Subject: I have found a CD that I think you would enjoy
Celtic Fingerstyle Guitar Vol. 2: The Blarney Pilgrim
Genres: Blues, Folk, World Music
This collection of traditional music from Ireland and Scotland arranged for solo guitar is the result of passionate study and adaptation of the tradition by some of the finest musicians playing in this genre. This is the c... more »
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This collection of traditional music from Ireland and Scotland arranged for solo guitar is the result of passionate study and adaptation of the tradition by some of the finest musicians playing in this genre. This is the companion album to Vestapol Video 13063 The Blarney Pilgrim. Artists: Pat Kirtley, Martin Simpson, Steve Baughman, Duck Baker, Pierre Bensusan, Tom Long, and El McMeen.
Kerry Blasingim | Alton, Illinois United States | 01/05/2001
(4 out of 5 stars)
"The pieces on this album are done beautifuly. The only objection I might have is that they're occaisionally hard to follow when working with the book they're based on. For those interested in traditional irish music and/or fingerstyle guitar, this is an excellent introduction"
Seven Musicians Musicking
Marc Ruby? | Warren, MI USA | 12/18/2004
(5 out of 5 stars)
"I have to hand it to Rounder, and the likes of Steven Grossman, for putting together a set of CDs with some of the best and most favorite of Caltic fingerstyle guitar playing and marrying them to a good set of instructional works. The Celtic guitar, with its alternate tunings and intricate playing is a creature all on its own, despite its deceptive familiarity. Some things are easier, and others devilishly difficult. Grossman's pioneering is much to be appreciated.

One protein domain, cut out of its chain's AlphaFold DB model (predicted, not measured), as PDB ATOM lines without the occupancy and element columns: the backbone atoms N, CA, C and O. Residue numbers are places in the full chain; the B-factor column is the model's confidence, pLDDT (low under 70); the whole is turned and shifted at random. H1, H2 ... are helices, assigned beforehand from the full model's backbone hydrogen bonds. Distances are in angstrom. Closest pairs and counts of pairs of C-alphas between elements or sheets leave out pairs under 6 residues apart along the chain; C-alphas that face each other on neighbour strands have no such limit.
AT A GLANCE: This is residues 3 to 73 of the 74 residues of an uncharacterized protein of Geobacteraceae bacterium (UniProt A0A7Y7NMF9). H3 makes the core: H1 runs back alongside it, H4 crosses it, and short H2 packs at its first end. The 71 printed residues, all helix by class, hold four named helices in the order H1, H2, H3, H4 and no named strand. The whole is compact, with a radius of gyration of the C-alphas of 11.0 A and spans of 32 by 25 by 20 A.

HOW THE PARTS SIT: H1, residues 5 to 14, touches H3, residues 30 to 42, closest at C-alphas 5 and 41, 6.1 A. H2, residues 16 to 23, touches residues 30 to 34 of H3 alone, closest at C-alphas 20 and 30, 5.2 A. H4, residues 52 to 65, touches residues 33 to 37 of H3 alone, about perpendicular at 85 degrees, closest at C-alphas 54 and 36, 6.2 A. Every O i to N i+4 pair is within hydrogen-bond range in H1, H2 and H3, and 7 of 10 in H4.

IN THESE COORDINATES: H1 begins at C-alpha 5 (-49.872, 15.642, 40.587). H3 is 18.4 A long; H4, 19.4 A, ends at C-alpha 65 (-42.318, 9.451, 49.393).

This album follows the same pattern as Ramble to Cashel, the first entry in the series. Several of the masters of this genre (Pat Kirtley, Martin Simpson, Steve Baughman, Pierre Bensusan, Duck Baker, Tom Long, and Ed MacMeen) appear in 20 separate cuts. Much is familiar, and some sounds familiar, as the player builds on the body of music he draws from. You can contrast Simpson's contemplative playing with the stronger rhythms Baughman. I was awed by Duck Baker's speed in Blarney Pilgrim, only to be set further aback by The Rakes of Waterloo.
Of course, there is no need to purchase the guidebook to enjoy this CD, which will no doubt set you on a long quest for even more examples of Celtic musicianship. Expect to become a fan, Celt or not.